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Wednesday, October 04, 2006

China’s Huge Corporate Savings

Martin Wolf identifies the source of China's high savings rate - "huge corporate savings" - and he explains how both saving and the current account surplus can be reduced through government action:

Beijing should dip into China’s corporate bank, by Martin Wolf, Commentary, Financial Times: China represents something new in the history of the modern world: a developing country that has a vast global impact. This is why Hank Paulson, the US treasury secretary, has ... call[ed] for it to be a “responsible stakeholder”. But China will behave as the US wants only if it perceives that this is in its own interests. ...

At present, the most vexed issue between the two countries is the payments “imbalances”. Many in the US complain that China is manipulating its currency, to preserve excessive competitiveness. Certainly, China has a large current account surplus... No other country has as big a surplus.

The starting point then must be whether it makes sense for a poor country to export so much capital. The answer, I would argue, is “no”. But we must then also ask why China is running such large surpluses. ... Contrary to the conventional wisdom, the frugality of Chinese households is not the chief explanation for China’s surplus savings ..., the principal explanation is China’s huge corporate savings.

Between 2000 and 2005, ... some 70 per cent of the increase in gross savings was generated by the rising profitability of the corporate sector... Certainly, Chinese household savings are high by international standards ... an impressive 32 per cent of household disposable income in 2004. Nevertheless, household savings generate only a third of China’s overall savings. The undistributed profits of corporations are far more important. ...

Now consider the big question: does it make sense for China to save so much or, for that matter, to invest so much? After all, consumption – public and private – is no more than half of GDP, while private consumption is only 40 per cent of GDP. The answer, I suggest, is “no”. China can probably grow as fast with lower investment. It certainly does not need to accumulate more foreign assets. Higher consumption today would surely be desirable, particularly if it were consumption by – or on behalf of – the hundreds of millions of rural poor.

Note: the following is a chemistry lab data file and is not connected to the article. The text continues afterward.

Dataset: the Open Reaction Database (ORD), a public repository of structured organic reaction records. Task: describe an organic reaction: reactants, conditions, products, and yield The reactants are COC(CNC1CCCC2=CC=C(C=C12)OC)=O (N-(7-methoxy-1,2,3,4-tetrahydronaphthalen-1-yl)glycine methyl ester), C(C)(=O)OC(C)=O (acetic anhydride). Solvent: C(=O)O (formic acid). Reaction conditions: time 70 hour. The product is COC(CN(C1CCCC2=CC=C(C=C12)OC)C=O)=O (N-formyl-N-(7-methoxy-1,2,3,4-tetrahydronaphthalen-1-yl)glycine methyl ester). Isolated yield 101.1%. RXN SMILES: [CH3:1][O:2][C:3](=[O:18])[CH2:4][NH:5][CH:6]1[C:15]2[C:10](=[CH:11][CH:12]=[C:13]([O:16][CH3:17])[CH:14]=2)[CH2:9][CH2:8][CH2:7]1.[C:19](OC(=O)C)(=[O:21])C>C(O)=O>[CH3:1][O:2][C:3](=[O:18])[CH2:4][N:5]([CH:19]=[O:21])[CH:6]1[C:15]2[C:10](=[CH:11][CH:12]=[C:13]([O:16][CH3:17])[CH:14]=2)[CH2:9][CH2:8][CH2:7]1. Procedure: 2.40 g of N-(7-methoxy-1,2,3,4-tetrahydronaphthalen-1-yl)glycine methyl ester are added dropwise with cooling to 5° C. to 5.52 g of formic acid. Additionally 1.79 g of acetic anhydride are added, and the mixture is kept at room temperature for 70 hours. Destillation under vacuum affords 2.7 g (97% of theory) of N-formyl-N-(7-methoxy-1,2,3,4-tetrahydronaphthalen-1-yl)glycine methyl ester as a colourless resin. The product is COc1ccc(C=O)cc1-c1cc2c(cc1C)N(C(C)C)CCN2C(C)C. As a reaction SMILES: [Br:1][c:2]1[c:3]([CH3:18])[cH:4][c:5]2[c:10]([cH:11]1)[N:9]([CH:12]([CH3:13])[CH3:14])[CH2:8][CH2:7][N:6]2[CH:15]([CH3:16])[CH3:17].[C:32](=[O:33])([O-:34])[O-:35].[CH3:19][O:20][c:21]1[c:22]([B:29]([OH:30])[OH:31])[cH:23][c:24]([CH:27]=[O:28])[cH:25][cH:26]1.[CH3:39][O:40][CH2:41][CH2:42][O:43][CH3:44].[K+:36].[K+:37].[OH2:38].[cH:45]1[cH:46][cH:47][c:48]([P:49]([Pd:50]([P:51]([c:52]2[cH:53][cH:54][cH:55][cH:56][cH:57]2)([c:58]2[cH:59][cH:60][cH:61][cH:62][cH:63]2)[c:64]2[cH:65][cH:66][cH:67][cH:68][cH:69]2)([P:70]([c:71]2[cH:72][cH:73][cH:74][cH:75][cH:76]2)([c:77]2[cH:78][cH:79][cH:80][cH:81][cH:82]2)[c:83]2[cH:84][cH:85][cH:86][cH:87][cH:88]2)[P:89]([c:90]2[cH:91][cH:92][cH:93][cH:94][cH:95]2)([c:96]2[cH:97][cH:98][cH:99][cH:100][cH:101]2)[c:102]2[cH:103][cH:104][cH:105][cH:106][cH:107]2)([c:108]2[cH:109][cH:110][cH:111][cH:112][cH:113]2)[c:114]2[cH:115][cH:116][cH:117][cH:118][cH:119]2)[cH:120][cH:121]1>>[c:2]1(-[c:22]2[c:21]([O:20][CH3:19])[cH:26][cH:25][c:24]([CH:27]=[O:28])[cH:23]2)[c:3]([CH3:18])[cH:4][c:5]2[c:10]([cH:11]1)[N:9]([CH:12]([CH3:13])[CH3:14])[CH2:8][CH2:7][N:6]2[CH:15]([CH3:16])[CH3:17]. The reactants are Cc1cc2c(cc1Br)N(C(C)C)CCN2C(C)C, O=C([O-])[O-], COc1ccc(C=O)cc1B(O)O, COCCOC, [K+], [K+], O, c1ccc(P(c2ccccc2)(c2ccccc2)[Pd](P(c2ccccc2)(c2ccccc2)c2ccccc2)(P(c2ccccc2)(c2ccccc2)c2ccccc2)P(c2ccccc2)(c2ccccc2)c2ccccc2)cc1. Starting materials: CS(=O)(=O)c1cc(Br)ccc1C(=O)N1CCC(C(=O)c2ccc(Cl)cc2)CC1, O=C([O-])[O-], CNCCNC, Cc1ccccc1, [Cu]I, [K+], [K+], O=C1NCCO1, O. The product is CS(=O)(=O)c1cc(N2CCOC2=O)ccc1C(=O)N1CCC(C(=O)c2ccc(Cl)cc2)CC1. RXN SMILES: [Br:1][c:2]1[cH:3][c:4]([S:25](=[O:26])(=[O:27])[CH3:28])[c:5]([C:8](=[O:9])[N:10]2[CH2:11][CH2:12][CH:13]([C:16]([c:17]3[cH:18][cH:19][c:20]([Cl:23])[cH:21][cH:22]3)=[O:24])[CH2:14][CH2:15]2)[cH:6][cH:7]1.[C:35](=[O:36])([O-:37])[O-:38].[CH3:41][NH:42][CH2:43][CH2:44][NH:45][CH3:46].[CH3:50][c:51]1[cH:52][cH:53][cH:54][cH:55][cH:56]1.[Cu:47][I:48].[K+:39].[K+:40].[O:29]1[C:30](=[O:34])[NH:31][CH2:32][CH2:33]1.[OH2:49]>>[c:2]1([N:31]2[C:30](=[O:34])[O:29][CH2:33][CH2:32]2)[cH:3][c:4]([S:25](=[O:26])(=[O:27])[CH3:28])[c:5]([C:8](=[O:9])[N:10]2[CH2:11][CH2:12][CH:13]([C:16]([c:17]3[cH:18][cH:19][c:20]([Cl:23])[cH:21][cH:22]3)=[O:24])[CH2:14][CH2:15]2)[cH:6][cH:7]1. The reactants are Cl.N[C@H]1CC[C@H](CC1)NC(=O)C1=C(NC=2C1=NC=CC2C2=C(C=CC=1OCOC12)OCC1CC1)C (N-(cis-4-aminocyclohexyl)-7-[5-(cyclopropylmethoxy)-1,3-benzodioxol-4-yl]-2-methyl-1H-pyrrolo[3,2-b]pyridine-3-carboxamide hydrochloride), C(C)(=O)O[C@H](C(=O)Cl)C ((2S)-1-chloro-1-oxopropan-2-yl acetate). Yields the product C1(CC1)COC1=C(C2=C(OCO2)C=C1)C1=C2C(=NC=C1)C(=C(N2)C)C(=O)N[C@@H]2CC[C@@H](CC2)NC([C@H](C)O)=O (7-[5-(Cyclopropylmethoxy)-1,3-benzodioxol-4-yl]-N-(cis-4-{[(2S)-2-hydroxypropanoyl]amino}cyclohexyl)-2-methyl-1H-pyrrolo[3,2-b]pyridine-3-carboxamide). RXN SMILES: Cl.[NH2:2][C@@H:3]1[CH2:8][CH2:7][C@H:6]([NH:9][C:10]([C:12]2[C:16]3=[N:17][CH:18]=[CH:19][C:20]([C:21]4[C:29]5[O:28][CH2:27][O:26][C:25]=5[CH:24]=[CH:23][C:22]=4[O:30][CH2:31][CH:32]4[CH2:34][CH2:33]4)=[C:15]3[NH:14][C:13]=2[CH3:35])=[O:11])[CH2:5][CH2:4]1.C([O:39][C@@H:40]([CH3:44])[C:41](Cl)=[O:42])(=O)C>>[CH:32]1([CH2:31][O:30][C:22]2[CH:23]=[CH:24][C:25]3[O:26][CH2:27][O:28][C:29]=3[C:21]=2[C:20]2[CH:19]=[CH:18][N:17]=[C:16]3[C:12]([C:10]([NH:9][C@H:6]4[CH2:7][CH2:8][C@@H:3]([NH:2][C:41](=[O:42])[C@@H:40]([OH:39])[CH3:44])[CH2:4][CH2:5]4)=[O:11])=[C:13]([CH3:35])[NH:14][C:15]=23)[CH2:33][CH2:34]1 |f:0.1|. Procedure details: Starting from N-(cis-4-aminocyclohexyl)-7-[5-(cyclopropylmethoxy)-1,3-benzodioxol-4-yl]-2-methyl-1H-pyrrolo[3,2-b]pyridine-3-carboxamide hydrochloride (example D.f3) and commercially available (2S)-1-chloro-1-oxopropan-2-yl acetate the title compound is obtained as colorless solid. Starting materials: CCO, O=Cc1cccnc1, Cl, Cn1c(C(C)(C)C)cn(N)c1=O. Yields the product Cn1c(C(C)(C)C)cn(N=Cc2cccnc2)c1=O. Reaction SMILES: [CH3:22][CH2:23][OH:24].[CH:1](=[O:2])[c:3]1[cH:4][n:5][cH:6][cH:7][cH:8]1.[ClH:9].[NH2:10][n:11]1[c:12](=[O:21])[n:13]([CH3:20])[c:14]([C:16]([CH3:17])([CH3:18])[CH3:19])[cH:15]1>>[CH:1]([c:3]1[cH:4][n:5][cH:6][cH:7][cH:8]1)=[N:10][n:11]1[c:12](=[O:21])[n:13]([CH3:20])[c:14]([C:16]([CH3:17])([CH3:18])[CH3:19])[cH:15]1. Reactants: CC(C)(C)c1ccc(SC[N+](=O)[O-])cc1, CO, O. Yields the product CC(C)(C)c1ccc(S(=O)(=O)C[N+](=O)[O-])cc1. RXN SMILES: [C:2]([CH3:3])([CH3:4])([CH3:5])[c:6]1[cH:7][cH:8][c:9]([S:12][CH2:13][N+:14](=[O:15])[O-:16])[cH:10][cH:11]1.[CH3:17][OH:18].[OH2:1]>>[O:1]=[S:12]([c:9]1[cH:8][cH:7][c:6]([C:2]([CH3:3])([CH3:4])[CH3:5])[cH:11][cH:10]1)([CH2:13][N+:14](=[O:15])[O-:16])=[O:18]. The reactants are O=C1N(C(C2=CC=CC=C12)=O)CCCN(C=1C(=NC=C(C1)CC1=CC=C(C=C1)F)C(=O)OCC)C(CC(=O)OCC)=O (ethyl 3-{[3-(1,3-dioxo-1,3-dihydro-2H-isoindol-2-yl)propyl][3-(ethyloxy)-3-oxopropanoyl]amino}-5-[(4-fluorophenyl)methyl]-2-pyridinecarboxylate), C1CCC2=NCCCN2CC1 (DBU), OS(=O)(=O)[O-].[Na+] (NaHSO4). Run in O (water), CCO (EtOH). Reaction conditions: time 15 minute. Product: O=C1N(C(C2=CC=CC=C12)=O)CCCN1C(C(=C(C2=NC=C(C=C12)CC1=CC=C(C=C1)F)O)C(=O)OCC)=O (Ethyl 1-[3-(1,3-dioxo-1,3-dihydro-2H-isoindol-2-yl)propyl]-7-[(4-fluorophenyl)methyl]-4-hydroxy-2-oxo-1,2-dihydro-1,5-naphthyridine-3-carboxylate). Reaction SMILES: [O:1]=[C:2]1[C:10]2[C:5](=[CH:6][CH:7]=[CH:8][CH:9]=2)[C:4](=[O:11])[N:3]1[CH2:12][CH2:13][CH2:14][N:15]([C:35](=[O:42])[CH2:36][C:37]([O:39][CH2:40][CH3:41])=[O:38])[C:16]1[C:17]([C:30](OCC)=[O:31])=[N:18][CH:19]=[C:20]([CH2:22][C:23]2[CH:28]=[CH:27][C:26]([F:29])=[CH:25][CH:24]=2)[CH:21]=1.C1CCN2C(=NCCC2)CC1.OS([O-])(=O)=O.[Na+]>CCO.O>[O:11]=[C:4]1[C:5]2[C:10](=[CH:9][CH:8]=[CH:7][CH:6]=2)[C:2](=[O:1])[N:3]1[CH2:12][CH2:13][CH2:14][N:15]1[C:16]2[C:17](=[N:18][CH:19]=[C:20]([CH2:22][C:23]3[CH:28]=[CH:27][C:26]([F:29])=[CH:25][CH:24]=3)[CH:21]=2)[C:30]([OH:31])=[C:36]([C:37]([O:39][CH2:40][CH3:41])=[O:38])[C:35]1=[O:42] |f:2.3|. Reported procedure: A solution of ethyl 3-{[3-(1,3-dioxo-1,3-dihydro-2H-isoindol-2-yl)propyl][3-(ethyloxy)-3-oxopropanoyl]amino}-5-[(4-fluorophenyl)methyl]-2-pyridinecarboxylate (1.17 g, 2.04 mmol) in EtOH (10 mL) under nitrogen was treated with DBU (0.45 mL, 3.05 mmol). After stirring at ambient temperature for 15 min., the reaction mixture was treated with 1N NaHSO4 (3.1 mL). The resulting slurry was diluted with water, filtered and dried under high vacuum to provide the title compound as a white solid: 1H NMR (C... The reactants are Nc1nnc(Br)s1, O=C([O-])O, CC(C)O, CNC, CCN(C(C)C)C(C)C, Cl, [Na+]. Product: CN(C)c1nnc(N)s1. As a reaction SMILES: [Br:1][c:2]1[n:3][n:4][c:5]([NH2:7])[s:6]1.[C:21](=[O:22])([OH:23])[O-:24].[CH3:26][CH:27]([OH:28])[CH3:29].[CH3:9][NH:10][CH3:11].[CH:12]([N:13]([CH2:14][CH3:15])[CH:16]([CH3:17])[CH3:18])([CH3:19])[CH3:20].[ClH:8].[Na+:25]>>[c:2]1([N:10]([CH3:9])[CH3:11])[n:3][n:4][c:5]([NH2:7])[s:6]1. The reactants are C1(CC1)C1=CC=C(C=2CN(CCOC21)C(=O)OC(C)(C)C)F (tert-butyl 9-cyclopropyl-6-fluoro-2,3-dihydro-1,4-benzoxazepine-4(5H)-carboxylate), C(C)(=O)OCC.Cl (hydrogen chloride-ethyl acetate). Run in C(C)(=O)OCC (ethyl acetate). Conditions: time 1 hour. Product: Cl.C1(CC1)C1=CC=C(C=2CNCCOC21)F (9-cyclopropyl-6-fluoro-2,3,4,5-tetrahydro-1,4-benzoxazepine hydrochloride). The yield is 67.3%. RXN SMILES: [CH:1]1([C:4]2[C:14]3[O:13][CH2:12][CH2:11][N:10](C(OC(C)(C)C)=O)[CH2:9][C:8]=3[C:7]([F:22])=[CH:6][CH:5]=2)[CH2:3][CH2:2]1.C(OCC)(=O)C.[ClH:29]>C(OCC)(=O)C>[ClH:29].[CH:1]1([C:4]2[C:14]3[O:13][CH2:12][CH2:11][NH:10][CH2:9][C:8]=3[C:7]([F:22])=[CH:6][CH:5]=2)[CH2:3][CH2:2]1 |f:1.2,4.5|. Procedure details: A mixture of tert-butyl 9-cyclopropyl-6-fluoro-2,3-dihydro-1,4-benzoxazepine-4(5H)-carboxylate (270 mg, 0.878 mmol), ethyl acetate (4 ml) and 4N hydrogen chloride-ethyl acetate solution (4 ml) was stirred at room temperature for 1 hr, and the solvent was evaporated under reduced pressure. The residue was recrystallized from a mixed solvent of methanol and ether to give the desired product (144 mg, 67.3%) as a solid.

Moreover, as the World Bank has argued, the government has a simple way of achieving this outcome. It can ask the companies it notionally owns to pay dividends instead of keeping all the profits for themselves. Suppose it took 5 per cent of GDP from these companies in this way and spent this money on valuable social programmes: public health, for example. Other things being equal, the gross savings rate and current account surplus would fall. The welfare of the Chinese today would rise...

Now consider, instead, what might happen if gross investment were reduced, as those fearful of overheating and excessive investment suggest, but without cutting savings. Then the current account surplus would explode upwards. This would be globally disruptive and would bring no obvious benefit to China itself.

I would argue that the government needs not a policy to cut investment, but one to cut savings. Moreover, it can easily achieve this aim, because it is itself directly or indirectly responsible for the bulk of these savings. Above all, such a change is in the interest of the Chinese people. All the government needs do is exercise its rights of ownership. This, not a change in exchange-rate policy, is the most important step towards external adjustment...

    Posted by on Wednesday, October 4, 2006 at 03:06 AM in China, Economics, International Finance, International Trade, Saving | Permalink  TrackBack (0)  Comments (30)


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